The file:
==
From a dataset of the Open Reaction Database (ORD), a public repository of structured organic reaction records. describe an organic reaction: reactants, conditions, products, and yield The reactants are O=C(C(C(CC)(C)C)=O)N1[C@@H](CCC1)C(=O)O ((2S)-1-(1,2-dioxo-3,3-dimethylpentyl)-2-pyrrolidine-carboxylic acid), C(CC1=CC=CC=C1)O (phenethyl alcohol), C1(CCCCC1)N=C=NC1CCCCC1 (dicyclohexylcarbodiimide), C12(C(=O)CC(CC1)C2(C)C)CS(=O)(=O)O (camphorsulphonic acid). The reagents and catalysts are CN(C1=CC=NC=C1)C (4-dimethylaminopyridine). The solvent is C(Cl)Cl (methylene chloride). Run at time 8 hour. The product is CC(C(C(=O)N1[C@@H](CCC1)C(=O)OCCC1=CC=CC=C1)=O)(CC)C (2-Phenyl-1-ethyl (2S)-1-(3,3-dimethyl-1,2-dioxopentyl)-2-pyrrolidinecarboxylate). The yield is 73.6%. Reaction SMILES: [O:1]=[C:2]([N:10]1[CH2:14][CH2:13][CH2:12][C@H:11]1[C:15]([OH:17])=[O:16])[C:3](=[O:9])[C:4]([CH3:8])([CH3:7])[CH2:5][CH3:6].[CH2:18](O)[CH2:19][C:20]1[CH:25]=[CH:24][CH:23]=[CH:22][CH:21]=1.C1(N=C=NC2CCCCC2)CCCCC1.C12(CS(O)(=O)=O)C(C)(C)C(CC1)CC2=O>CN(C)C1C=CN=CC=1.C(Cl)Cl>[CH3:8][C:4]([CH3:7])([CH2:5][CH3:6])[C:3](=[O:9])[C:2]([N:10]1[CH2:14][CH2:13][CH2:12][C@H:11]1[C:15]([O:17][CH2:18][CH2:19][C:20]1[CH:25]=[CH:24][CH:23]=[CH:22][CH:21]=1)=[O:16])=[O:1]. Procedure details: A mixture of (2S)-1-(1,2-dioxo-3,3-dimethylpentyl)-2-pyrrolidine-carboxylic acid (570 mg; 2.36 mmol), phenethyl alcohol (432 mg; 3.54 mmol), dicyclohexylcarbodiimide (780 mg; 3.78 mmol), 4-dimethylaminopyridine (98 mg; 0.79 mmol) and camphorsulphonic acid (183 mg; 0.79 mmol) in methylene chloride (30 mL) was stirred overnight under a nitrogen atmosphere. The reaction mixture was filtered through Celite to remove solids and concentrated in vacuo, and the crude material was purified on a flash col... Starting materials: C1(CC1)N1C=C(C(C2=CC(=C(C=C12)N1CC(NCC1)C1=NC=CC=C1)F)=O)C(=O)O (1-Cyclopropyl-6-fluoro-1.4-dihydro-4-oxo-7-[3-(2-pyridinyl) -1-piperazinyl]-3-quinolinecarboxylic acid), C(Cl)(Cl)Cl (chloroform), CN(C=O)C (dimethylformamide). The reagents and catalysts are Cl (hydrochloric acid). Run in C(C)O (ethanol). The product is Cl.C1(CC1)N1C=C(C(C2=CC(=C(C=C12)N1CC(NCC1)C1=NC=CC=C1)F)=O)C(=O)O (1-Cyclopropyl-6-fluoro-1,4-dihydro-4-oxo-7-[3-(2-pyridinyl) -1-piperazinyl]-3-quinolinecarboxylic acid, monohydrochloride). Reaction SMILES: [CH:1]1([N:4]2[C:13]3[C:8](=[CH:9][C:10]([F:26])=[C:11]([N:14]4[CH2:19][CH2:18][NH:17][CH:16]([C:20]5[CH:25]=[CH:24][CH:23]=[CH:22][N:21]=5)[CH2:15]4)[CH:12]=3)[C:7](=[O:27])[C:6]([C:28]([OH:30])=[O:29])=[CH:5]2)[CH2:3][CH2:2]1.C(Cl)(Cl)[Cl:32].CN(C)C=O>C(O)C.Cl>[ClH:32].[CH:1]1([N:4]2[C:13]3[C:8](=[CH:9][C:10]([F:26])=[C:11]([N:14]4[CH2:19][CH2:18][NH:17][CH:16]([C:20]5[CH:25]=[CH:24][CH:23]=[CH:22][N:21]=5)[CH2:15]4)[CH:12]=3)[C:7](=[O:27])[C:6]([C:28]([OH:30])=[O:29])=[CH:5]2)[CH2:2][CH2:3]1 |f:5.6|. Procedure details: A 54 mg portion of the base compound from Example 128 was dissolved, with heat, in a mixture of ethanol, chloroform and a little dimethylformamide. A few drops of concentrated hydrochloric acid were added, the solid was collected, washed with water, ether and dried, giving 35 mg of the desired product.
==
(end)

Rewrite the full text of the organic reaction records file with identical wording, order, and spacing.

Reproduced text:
From a dataset of the Open Reaction Database (ORD), a public repository of structured organic reaction records. describe an organic reaction: reactants, conditions, products, and yield The reactants are O=C(C(C(CC)(C)C)=O)N1[C@@H](CCC1)C(=O)O ((2S)-1-(1,2-dioxo-3,3-dimethylpentyl)-2-pyrrolidine-carboxylic acid), C(CC1=CC=CC=C1)O (phenethyl alcohol), C1(CCCCC1)N=C=NC1CCCCC1 (dicyclohexylcarbodiimide), C12(C(=O)CC(CC1)C2(C)C)CS(=O)(=O)O (camphorsulphonic acid). The reagents and catalysts are CN(C1=CC=NC=C1)C (4-dimethylaminopyridine). The solvent is C(Cl)Cl (methylene chloride). Run at time 8 hour. The product is CC(C(C(=O)N1[C@@H](CCC1)C(=O)OCCC1=CC=CC=C1)=O)(CC)C (2-Phenyl-1-ethyl (2S)-1-(3,3-dimethyl-1,2-dioxopentyl)-2-pyrrolidinecarboxylate). The yield is 73.6%. Reaction SMILES: [O:1]=[C:2]([N:10]1[CH2:14][CH2:13][CH2:12][C@H:11]1[C:15]([OH:17])=[O:16])[C:3](=[O:9])[C:4]([CH3:8])([CH3:7])[CH2:5][CH3:6].[CH2:18](O)[CH2:19][C:20]1[CH:25]=[CH:24][CH:23]=[CH:22][CH:21]=1.C1(N=C=NC2CCCCC2)CCCCC1.C12(CS(O)(=O)=O)C(C)(C)C(CC1)CC2=O>CN(C)C1C=CN=CC=1.C(Cl)Cl>[CH3:8][C:4]([CH3:7])([CH2:5][CH3:6])[C:3](=[O:9])[C:2]([N:10]1[CH2:14][CH2:13][CH2:12][C@H:11]1[C:15]([O:17][CH2:18][CH2:19][C:20]1[CH:25]=[CH:24][CH:23]=[CH:22][CH:21]=1)=[O:16])=[O:1]. Procedure details: A mixture of (2S)-1-(1,2-dioxo-3,3-dimethylpentyl)-2-pyrrolidine-carboxylic acid (570 mg; 2.36 mmol), phenethyl alcohol (432 mg; 3.54 mmol), dicyclohexylcarbodiimide (780 mg; 3.78 mmol), 4-dimethylaminopyridine (98 mg; 0.79 mmol) and camphorsulphonic acid (183 mg; 0.79 mmol) in methylene chloride (30 mL) was stirred overnight under a nitrogen atmosphere. The reaction mixture was filtered through Celite to remove solids and concentrated in vacuo, and the crude material was purified on a flash col... Starting materials: C1(CC1)N1C=C(C(C2=CC(=C(C=C12)N1CC(NCC1)C1=NC=CC=C1)F)=O)C(=O)O (1-Cyclopropyl-6-fluoro-1.4-dihydro-4-oxo-7-[3-(2-pyridinyl) -1-piperazinyl]-3-quinolinecarboxylic acid), C(Cl)(Cl)Cl (chloroform), CN(C=O)C (dimethylformamide). The reagents and catalysts are Cl (hydrochloric acid). Run in C(C)O (ethanol). The product is Cl.C1(CC1)N1C=C(C(C2=CC(=C(C=C12)N1CC(NCC1)C1=NC=CC=C1)F)=O)C(=O)O (1-Cyclopropyl-6-fluoro-1,4-dihydro-4-oxo-7-[3-(2-pyridinyl) -1-piperazinyl]-3-quinolinecarboxylic acid, monohydrochloride). Reaction SMILES: [CH:1]1([N:4]2[C:13]3[C:8](=[CH:9][C:10]([F:26])=[C:11]([N:14]4[CH2:19][CH2:18][NH:17][CH:16]([C:20]5[CH:25]=[CH:24][CH:23]=[CH:22][N:21]=5)[CH2:15]4)[CH:12]=3)[C:7](=[O:27])[C:6]([C:28]([OH:30])=[O:29])=[CH:5]2)[CH2:3][CH2:2]1.C(Cl)(Cl)[Cl:32].CN(C)C=O>C(O)C.Cl>[ClH:32].[CH:1]1([N:4]2[C:13]3[C:8](=[CH:9][C:10]([F:26])=[C:11]([N:14]4[CH2:19][CH2:18][NH:17][CH:16]([C:20]5[CH:25]=[CH:24][CH:23]=[CH:22][N:21]=5)[CH2:15]4)[CH:12]=3)[C:7](=[O:27])[C:6]([C:28]([OH:30])=[O:29])=[CH:5]2)[CH2:2][CH2:3]1 |f:5.6|. Procedure details: A 54 mg portion of the base compound from Example 128 was dissolved, with heat, in a mixture of ethanol, chloroform and a little dimethylformamide. A few drops of concentrated hydrochloric acid were added, the solid was collected, washed with water, ether and dried, giving 35 mg of the desired product.